At Least 17 Dead After Rockets Hit a Refugee Convoy in East Ukraine

At Least 17 Dead After Rockets Hit a Refugee Convoy in East Ukraine

At least 17 people died after rocket fire hit a convoy with refugees from Luhansk. Women and children were among the victims. Military spokesman Andriy Lysenko said the death toll could be higher once the recovery is finished.

Kiev claims the pro-Russian forces targeted the convoy even though the buses waved white flags. The military released this video with survivors explaining exactly what happened.

“The terrorists committed a bloody crime at 9:40 this morning. Near Luhansk, on the road between Khryashchuvate and Novosvitlivka, the mercenaries used Grad systems and grenade-launchers imported from Russia to shoot at a column of civilians attempting to leave the combat zone,” said Lysenko. “Many people died, including women and children. The number of casualties is currently being determined.”

Pro-Russians denied the attack happened, but then Donetsk People’s Republic prime minister Andrei Purgin suggested Kiev attacked the buses.

“The Ukrainians themselves have bombed the road constantly with airplanes and Grads. It seems they’ve now killed more civilians like they’ve been doing for months now. We don’t have the ability to send Grads into that territory,” he claimed.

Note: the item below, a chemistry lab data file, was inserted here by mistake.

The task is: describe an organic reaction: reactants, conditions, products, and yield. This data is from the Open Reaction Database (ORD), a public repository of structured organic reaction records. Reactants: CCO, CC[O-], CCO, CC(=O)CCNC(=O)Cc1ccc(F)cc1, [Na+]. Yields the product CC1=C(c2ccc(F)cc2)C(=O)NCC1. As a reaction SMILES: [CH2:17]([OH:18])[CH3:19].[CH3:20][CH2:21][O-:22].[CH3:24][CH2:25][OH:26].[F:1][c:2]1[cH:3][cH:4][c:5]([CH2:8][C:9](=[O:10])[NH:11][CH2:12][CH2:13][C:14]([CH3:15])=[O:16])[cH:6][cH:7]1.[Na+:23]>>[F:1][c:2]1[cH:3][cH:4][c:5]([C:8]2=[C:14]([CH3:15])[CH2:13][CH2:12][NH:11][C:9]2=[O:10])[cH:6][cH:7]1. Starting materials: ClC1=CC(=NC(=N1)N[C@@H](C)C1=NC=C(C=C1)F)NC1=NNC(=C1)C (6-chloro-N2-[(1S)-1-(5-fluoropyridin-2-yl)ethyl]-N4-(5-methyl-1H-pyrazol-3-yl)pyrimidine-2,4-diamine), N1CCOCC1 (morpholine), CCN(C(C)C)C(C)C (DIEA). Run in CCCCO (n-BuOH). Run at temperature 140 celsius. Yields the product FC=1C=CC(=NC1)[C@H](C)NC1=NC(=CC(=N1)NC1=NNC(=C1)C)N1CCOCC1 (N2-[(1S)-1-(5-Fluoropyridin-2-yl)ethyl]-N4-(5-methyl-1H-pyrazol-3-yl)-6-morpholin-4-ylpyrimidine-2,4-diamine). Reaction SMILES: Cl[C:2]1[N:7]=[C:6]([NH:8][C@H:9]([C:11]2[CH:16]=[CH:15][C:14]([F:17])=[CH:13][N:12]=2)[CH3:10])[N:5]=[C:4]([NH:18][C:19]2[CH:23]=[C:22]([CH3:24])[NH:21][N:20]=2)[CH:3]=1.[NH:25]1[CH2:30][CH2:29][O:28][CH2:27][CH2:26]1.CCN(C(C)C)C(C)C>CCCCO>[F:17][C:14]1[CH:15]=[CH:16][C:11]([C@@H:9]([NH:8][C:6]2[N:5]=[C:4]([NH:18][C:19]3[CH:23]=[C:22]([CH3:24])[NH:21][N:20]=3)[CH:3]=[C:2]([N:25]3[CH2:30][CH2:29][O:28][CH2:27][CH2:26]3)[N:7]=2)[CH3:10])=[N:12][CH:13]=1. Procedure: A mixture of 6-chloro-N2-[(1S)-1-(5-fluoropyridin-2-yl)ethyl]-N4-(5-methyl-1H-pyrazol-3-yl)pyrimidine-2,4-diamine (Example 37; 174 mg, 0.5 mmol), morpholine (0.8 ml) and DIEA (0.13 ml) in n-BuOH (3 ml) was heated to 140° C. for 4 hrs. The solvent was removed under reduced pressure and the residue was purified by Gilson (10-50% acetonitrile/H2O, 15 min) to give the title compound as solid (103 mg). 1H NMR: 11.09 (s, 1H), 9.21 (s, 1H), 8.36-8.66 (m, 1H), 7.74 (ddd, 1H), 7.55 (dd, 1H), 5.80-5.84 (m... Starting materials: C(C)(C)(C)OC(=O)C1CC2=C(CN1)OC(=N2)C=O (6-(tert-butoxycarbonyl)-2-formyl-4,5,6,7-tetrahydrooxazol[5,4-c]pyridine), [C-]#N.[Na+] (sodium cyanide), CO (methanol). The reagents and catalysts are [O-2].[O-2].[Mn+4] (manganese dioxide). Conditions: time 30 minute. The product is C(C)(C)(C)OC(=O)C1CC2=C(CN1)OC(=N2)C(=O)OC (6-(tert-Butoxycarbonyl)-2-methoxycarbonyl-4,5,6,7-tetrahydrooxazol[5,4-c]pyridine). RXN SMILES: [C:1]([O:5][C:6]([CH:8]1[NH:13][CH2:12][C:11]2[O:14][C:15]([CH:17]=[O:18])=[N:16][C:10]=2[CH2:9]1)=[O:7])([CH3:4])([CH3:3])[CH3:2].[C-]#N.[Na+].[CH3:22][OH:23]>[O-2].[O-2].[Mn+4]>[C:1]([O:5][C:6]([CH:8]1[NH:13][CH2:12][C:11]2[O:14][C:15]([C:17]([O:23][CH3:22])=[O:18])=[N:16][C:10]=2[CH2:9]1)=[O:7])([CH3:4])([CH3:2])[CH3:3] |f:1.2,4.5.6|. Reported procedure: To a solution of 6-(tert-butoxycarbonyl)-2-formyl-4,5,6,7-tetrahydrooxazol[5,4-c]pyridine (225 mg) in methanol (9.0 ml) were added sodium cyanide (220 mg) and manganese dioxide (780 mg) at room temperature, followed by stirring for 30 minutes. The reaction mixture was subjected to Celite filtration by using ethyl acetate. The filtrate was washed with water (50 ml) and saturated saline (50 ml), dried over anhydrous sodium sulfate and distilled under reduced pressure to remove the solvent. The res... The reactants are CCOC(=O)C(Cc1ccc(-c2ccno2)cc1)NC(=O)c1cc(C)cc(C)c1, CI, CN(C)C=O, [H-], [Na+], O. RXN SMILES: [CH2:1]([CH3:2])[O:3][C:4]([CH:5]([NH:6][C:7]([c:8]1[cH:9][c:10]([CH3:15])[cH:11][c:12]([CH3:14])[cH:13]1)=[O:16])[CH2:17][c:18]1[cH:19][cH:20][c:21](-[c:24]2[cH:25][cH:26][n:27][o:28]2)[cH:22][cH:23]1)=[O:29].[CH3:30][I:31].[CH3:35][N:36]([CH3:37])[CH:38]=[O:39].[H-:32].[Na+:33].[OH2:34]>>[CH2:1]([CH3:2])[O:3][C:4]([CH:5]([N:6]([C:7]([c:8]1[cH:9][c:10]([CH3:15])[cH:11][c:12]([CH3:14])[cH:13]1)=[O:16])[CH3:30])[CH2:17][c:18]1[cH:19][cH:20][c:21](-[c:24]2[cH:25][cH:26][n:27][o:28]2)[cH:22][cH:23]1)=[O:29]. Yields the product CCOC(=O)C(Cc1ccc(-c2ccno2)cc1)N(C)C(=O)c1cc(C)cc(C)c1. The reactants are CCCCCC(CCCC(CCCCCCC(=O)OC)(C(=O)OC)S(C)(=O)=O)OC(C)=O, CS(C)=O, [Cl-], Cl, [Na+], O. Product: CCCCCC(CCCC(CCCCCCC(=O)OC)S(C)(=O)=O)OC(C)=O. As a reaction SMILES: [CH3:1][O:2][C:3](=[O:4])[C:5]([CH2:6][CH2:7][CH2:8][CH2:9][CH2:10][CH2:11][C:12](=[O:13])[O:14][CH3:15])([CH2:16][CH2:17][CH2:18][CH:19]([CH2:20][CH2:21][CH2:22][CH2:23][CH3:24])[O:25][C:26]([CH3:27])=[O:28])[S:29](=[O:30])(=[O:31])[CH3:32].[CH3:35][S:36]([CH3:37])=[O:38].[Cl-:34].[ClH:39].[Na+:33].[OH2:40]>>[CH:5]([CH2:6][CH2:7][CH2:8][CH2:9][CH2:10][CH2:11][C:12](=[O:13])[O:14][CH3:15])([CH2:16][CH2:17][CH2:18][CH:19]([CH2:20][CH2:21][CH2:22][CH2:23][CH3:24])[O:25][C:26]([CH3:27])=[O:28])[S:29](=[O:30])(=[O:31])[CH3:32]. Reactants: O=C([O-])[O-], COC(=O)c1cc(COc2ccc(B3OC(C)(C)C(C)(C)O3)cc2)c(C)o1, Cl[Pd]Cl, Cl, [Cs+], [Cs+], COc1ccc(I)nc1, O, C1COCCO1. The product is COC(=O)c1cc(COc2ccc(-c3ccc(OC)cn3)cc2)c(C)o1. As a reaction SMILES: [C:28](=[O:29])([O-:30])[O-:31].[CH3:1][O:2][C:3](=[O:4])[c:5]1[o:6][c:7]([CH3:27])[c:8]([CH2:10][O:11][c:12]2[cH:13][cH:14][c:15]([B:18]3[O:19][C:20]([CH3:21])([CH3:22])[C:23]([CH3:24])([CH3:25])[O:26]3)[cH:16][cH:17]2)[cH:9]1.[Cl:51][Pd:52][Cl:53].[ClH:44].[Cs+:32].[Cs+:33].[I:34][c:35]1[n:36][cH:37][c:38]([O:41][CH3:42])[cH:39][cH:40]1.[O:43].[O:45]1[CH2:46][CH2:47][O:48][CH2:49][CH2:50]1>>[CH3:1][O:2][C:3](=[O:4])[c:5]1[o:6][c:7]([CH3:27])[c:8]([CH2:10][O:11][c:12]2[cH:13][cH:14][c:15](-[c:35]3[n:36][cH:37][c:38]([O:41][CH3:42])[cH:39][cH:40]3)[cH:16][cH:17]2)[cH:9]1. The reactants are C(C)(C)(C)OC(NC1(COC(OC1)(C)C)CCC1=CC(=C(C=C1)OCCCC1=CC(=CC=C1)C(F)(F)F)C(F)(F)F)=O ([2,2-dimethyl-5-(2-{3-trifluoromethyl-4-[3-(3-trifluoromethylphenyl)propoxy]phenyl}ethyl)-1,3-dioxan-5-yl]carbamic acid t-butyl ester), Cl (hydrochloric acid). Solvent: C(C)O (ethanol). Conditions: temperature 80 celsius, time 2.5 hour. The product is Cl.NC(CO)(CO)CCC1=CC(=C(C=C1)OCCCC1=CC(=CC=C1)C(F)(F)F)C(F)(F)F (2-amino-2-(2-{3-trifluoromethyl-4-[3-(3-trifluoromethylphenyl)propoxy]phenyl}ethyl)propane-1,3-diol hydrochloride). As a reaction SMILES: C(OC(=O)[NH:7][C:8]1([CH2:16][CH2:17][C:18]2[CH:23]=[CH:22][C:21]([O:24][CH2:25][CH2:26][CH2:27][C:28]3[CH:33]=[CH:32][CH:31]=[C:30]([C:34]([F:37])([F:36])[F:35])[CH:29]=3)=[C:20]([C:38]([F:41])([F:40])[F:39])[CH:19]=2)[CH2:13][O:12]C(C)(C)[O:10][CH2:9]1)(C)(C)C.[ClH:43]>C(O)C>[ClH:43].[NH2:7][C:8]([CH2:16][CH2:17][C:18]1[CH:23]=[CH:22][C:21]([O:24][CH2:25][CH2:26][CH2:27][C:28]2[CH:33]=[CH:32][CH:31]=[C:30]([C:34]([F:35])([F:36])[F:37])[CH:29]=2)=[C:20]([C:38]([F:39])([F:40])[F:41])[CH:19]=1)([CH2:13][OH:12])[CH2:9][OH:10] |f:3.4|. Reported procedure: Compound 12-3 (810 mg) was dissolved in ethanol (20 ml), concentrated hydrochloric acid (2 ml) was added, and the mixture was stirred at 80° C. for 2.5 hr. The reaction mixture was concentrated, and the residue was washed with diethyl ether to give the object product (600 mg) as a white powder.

Ukraine’s other military spokesman Anatoly Proshin appeared on Ukraine television to describe what the passengers endured.

“A powerful artillery strike hit a refugee convoy near the area of Khryashchuvatye and Novosvitlivka,” he said. “The force of the blow on the convoy was so strong that people were burned alive in the vehicles – they weren’t able to get themselves out.”

Unfortunately, the tragedy did not stop constant shelling and fighting between the two sides, which dampens attempts to recover the dead and wounded. On Monday, officials recovered fifteen bodies, but fighting frequently interrupted the search. Searches continued Tuesday evening, which led to two more victims.

Luhansk and Donetsk are the last two cities held by the pro-Russian forces. Kiev moved in troops to the east in an effort to retake the region that separated in February after Parliament ousted pro-Russian President Viktor Yanukovych. Since mid-April, fights killed at least 2,119, including 20 children, and wounded 5,043. Before the war, Donetsk boasted a population of over a million people. There are fewer than 600,000 people left in the city.